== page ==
Further research shows that autistic people have alarmingly high rates of probable post-traumatic stress disorder (PTSD), up to 45%, compared to the 5% reported among non-autistic people. Of note, childhood trauma rates and autism correlated significantly in a study by Warrier and Baron-Cohen (2021). These findings emphasize the vulnerability of autistic youth to traumatic experiences and highlight the enduring repercussions on their mental health and overall well-being. In all corners of the world, children and adolescents are among the most vulnerable groups, whereby exposure to trauma appears to be prevalent among youth, with rates between 20 and 48%, according to Saunders and Adams (2014). Disadvantaged youth in low-socioeconomic families, disabilities, political prosecution, and warfare are examples of trauma stressors and sources of discrimination in education and job search. Social and ethnic segregation can fuel trauma and group prejudices in the aftermath. 

The social environment plays a crucial role in exacerbating these challenges. In the social world, parents and caregivers often feel pressure to discourage autistic children and adolescents from engaging in stimming (self-stimulatory behaviors) or repetitive behaviors, as these actions are not considered socially acceptable. However, these coping mechanisms are vital for autistic individuals to manage overwhelming sensations and emotions. The suppression of these behaviors further contributes to the burden of masking and the challenges faced by autistic youth in navigating a world that expects conformity to neurotypical norms. In essence, caretakers’ attempts to make young people with ASD more neurotypical can infringe upon their rights to dignity, self-determination, and autonomy. These cultural, social, and traditional barriers create a non-inclusive environment and societal pressure on neurodivergent individuals and youth worldwide to fit in, often at the cost of their authentic selves. This constant pressure impairs their authentic identity exploration, addressing their needs, and pursuing their passions. As a result, developing self-awareness and personal fulfillment presents significant challenges for young individuals, especially those with autism.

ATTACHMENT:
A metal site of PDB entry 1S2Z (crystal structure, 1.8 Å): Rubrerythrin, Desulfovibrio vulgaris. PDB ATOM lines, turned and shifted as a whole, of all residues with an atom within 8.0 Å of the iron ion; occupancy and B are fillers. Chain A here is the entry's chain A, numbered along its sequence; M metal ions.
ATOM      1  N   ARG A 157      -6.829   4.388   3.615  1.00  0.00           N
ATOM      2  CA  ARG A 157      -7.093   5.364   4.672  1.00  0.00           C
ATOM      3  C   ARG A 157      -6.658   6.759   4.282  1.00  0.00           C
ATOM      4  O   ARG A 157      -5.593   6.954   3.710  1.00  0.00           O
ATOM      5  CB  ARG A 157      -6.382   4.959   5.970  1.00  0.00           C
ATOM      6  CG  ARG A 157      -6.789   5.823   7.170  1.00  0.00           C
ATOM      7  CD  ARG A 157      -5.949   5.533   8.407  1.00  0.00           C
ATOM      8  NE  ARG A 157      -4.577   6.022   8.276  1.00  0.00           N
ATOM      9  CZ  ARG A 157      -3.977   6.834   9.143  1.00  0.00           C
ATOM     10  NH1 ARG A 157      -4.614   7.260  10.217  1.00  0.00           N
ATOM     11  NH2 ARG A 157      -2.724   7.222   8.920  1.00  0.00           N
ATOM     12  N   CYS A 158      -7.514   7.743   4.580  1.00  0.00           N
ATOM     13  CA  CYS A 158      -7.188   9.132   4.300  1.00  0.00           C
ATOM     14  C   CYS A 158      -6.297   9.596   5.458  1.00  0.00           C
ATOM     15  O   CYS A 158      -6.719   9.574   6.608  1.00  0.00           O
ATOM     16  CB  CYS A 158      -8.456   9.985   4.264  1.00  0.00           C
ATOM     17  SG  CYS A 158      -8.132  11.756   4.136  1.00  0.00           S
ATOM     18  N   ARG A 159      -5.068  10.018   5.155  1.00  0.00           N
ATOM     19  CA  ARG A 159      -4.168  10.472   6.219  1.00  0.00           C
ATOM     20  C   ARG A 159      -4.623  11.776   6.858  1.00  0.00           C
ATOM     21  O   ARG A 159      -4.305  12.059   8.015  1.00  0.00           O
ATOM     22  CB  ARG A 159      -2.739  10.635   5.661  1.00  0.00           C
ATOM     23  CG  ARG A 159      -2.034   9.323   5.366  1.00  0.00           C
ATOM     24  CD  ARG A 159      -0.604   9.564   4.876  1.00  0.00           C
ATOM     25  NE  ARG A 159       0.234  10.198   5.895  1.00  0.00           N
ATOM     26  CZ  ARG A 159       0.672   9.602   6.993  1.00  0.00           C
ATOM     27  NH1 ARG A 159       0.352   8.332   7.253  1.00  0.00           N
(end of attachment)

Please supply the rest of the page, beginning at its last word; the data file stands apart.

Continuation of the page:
On a higher legal level, Prof. Baron-Cohen from the University of Cambridge asserted that autistic people’s human rights are not being met around the world. First, the fact that the educational systems are aimed at neurotypical people unintentionally builds a system of oppression, systematically ignoring special needs and attributing diverging behavior with IQ or non-conformity. Educational systems designed for neurotypical people systematically disadvantage neurodivergent people and limit their opportunities and access to education, disregarding special circumstances or disorders. While everyone is entitled to access to quality education, one in five children with autism has been suspended at least once, and the remaining 80% experienced bullying, affecting self-esteem and identity development and decreasing the potential to live independently. Although every child has the right to learn, one in six adolescents is not in school, and over 600 million children and adolescents do not reach proficiency in fundamental skills in mathematics and reading, impacting their health and economic prospects.